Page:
The Muslim League sought to take cover under such a non-committal position on an important issue affecting the community, even as its prominent members were leading the demand for reducing the age of marriage of girls and right when women’s groups and progressive organisations in Kerala were debating the need for increasing the age of marriage of girls further from the legally approved 18 years.
Even though the Local Administration Department was forced to withdraw the controversial first circular following the intervention of Muslim women’s organisations, several progressive groups, including those from within the community and a large section of the media, the Muslim League’s silent but total support to the subsequent move by religious organisations to approach the Supreme Court is a revealing indication of the dominant thinking within the second biggest party in the State’s coalition government.
Naturally, it has led to the allegation that such a sudden demand on a rather familiar, controversial issue (already conveniently described as “the second Shariat struggle”) is a part of a carefully crafted move for pre-election communal consolidation launched by the Muslim League. The League would benefit a lot from a consolidation of Muslim votes in Kerala in what is surely going to be a very difficult and crucial election for the ruling coalition United Democratic Front led by the Congress.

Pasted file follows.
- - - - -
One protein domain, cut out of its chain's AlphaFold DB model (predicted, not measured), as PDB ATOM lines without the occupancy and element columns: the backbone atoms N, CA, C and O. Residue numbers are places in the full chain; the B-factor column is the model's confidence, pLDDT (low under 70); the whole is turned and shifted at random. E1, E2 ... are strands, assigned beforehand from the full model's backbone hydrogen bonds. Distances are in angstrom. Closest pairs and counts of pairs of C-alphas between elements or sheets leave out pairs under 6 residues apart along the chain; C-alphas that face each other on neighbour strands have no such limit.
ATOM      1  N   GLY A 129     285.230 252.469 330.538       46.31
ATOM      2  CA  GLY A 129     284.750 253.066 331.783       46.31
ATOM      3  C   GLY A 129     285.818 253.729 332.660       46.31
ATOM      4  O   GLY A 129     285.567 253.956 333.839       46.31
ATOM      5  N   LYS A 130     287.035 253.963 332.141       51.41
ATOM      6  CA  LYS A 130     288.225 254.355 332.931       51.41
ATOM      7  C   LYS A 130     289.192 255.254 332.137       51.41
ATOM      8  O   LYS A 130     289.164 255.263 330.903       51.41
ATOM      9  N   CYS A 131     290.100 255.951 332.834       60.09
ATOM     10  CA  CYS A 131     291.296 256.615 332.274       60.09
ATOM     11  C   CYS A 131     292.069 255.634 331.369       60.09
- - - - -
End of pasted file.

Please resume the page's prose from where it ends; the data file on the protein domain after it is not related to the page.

Child marriages in India The controversy needs to be seen in a larger context. Even eight decades after the first law against it was introduced in India, child marriage is still widely prevalent in many States. According to a 2009 study based on data from the National Family Health Survey III, for example, 44.5 per cent of women aged 20 to 24 were married off before they attained the legal minimum age of 18, 22.6 per cent before they turned 16, and 2.6 per cent before they were 13.
Comprehensive and reliable figures on the actual number of child marriages taking place in Kerala are not available. But newspaper reports, police cases, some local studies, and applications submitted for registration of some such marriages indicate that the practice is still common in the State, though not to the extent it was in the past.
They indicate that though a majority of child marriages in Kerala, perhaps, take place within the Muslim community, it is not confined to any one community; a number of such marriages, which take place with the consent of parents, are kept a secret until the girl attains the age of 18; at least in some cases, forced marriages of girls with much older men continue to take place with parental approval; and, as in the rest of the country, child marriage is a practice that still has both social and religious sanction and is often justified.